"The Alfa Romeo Giulietta is stylish, as an Alfa should be, but it's also well made and good to drive."
Alfa Romeo's Giulietta is easily the best family hatchback the company has ever produced, essentially its rival for the Ford Focus and Volkswagen Golf. Stylish and striking for the sector, buyers have plenty of choice at their fingertips, with the Giulietta available in four models, each of which is very well equipped, and with three engine choices on offer – a 1.4-litre turbocharged petrol and 1.6-litre and 2.0-litre diesels - that promise good efficiency. The inside nearly matches the outside for looks, striking a nice balance between user-friendly simplicity and eye-catching style. Some of the build quality leaves a lot to be desired, however, the driving position isn’t great and in reality it simply isn’t as practical as many of its competitors. The Giulietta is available as a five-door, with the rear doors handle built into the windows to make it look more like a coupe.
MPG, running costs & CO2 emissions
All engines in the Giulietta are relatively frugal without compromising on performance that much. The 1.6-litre diesel is the most economical engine on offer (and cheapest to tax), returning 64.2mpg and emitting 114g/km of CO2, while both turbocharged engines come with stop-start as standard. The lower-powered version is less economical, returning 44.1mpg and emitting 147g/km, partly because it doesn’t have Alfa's MultiAir valve technology. The Giulietta comes with a three-year/unlimited mileage warranty, however, and Alfa's dealer network is improving all the time.
Interior & comfort
Inside, the Giulietta is nice and quite, shutting out wind, road and tyre noise while at cruising speeds. It glides over poorly surfaced roads, ably handling any potholes and bumps. However, poorly positioned pedals make it hard to get comfortable behind the wheel – the footwell is cramped, so the pedals are placed too close together and there's nowhere to rest your left foot when not operating the clutch. Also, the pedals are too close to the driver, while the steering wheel is too far away, regardless of how much you adjust the wheel and seat. Thick door pillars and a tiny rear window make it hard to see out the back, and the attractive curved dashboard takes too long to figure out thanks to a muddled layout. Plus, anyone actually sat in the back will find less headroom than in a Ford Focus.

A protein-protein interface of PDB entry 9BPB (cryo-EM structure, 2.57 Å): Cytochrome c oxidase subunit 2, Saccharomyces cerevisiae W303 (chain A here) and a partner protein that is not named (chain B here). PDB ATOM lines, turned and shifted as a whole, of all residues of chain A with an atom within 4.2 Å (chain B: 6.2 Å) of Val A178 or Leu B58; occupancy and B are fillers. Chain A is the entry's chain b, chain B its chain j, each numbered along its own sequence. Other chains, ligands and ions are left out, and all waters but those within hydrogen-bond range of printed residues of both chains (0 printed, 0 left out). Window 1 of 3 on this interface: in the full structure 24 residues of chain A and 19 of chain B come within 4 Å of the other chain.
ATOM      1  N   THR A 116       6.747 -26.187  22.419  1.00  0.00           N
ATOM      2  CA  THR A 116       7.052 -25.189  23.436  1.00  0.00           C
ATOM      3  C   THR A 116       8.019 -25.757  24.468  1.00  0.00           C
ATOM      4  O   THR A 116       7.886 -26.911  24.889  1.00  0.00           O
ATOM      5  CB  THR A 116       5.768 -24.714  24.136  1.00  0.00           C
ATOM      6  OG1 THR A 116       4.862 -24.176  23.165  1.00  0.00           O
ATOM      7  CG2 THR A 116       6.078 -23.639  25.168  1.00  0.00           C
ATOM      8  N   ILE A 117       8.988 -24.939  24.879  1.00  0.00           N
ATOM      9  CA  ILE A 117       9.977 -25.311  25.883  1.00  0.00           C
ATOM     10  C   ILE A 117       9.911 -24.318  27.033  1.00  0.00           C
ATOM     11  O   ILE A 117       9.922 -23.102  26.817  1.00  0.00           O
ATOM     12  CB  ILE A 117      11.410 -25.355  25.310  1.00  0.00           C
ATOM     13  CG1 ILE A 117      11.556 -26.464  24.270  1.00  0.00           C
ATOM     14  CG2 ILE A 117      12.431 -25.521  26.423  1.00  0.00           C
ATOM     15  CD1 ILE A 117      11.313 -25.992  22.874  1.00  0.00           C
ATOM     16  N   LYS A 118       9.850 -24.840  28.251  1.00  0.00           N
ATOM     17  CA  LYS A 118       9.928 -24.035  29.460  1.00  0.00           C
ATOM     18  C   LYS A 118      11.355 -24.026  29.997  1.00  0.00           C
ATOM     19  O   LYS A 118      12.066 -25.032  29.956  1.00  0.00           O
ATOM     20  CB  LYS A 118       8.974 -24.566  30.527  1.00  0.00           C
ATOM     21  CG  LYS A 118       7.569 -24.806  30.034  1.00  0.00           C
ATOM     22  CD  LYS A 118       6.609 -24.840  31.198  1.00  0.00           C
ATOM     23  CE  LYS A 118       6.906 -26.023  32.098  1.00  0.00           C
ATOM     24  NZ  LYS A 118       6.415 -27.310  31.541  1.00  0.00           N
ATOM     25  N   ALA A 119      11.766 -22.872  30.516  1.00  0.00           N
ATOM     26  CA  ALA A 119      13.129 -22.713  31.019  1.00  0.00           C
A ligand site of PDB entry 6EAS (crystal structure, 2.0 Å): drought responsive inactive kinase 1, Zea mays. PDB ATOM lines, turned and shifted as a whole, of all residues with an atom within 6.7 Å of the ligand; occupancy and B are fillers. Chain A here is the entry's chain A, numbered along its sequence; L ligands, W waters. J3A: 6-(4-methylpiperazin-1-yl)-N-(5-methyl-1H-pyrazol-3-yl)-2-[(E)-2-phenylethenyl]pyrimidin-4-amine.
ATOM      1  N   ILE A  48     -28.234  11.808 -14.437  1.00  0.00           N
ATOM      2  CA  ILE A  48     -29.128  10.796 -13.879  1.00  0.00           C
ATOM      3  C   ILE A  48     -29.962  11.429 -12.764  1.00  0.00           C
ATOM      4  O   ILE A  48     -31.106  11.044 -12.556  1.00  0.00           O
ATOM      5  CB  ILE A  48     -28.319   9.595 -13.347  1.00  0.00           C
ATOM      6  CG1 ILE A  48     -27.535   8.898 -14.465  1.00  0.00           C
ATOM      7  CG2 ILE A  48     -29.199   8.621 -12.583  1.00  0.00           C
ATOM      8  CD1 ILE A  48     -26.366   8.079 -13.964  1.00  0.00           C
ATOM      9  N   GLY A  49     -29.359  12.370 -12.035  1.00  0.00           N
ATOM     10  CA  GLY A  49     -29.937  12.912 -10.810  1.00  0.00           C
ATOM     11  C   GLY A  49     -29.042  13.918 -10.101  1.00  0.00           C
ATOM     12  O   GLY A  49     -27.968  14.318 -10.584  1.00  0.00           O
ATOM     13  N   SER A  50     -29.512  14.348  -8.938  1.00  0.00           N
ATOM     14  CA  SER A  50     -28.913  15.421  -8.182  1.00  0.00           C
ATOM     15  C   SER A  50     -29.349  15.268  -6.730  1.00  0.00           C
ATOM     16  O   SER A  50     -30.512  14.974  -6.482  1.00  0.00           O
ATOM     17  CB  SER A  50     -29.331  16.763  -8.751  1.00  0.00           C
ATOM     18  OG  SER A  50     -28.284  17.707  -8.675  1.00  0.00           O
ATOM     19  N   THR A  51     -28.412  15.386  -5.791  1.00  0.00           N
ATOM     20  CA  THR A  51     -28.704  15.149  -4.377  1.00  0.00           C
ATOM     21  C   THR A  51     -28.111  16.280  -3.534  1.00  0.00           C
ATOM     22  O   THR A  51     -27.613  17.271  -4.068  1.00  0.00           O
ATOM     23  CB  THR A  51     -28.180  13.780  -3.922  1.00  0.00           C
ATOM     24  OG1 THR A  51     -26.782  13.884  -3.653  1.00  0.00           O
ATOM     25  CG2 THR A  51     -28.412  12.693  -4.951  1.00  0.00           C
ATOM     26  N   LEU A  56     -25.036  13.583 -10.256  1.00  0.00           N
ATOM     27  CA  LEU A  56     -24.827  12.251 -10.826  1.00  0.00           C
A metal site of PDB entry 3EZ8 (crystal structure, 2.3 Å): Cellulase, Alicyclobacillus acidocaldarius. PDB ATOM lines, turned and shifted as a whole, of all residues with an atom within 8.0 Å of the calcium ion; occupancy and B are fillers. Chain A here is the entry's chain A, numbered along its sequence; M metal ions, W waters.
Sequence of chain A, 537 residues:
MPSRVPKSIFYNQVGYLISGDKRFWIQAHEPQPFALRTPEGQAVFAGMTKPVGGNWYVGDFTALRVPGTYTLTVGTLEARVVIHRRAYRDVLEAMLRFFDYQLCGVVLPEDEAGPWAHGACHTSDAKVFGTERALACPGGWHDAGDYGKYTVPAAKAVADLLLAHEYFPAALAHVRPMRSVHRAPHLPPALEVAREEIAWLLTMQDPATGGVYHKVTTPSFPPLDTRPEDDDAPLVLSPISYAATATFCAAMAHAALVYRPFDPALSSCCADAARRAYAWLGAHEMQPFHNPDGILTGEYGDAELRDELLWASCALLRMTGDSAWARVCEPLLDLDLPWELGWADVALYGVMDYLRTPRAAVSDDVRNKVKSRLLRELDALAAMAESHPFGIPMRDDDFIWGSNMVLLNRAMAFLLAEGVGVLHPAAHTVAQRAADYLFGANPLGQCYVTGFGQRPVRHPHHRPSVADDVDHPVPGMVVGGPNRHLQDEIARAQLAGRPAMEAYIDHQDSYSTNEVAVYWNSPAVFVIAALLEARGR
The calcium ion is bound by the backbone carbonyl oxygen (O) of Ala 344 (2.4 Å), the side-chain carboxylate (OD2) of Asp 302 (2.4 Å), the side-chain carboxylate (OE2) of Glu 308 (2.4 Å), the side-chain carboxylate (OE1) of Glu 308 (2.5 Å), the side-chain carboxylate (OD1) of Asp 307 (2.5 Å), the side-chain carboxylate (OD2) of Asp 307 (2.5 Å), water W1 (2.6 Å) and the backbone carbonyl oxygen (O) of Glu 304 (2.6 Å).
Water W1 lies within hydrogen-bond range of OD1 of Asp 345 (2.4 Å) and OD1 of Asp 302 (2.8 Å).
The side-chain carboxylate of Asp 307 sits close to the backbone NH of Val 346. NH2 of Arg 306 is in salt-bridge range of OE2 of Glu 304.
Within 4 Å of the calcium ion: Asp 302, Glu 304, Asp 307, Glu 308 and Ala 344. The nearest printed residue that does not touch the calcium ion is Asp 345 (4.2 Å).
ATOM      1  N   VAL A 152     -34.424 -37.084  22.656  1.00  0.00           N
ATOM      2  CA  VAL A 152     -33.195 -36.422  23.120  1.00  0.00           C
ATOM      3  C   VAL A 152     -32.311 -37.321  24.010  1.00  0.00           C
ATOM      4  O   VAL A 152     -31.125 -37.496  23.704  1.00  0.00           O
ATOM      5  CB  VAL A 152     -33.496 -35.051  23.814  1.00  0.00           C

Practicality & boot space
You wouldn’t really expect interior space to be top of Alfa Romeo's list when it made the Giulietta – and you’d be right. The boot only offers 350 litres of space and has a high load lip, so loading heavy objects is pretty awkward. All models do come with 60:40 split-folding back seats, but rear storage – and space in general for that matter – is pretty tight. And it's the same in the front, with not enough room for the pedals, an uncomfortable driving position, a positively miniscule storage cubby in the central armrest and an average-size glovebox. The view out of the back (or lack of) makes parking hard, and some of the dials are hard to read.
Reliability & safety
So, does the Giulietta banish Alfa Romeo's abysmal reliability record? Well, Alfa did come 23rd in the 2012 Driver Power customer satisfaction survey and no big problems have surfaced so far. But while the materials used are suitably high quality, some of the fit and finish leaves a bit to be desired and raises concerns when compared to rivals like the Honda Civic or the VW Golf. The Giulietta's safety credentials, however, are top drawer. It scored the full five stars and an impressive 97 per cent adult occupancy rating in the Euro NCAP crash safety test, so it's as safe as virtually any car on the market – except perhaps a Volvo.
Engines, drive & performance
The most impressive aspect of the Giulietta is its effective blending of comfort and performance. It performs equally well on twisty winding roads and on bumpy city streets, proving fun to drive and able to iron out imperfect road surfaces. All versions come equipped with Alfa's DNA system, which debuted in the MiTo supermini, offering three driving modes – Dynamic, Normal and All-Weather. Dynamic is the sportiest setting, making the steering heavier and the accelerator more sensitive, but it isn’t very effective, not quite giving enough extra performance while making the ride less comfortable. Normal and All-Weather speak for themselves. Twin-clutch models come with a semi-automatic gearbox that's fitted with optional paddle controls behind the steering wheel. The 2.0-litre comes tuned to produce either 138bhp or 168bhp, but can be a bit noisy, while the 1.6-litre diesel is the slowest in the range. Grip is good, but the pedals aren’t quite central, which makes it hard to get a good driving position.
Price, value for money & options
The Giulietta may be more expensive than a VW Golf or Ford Focus, but all specs come equipped with air-conditioning and all-round electric windows as standard. The DNA drive select system is also available in all cars. The entry-level Turismo model does look very basic, the otherwise standard alloy wheels replaced by cheap-looking plastic wheel trims. Lusso and Veloce models feel plusher and sportier, however. The mid-range Lusso offers the best balance of standard equipment, coming with dual-zone climate control, cruise control and Alfa's Blue&Me Bluetooth and MP3 connectivity system.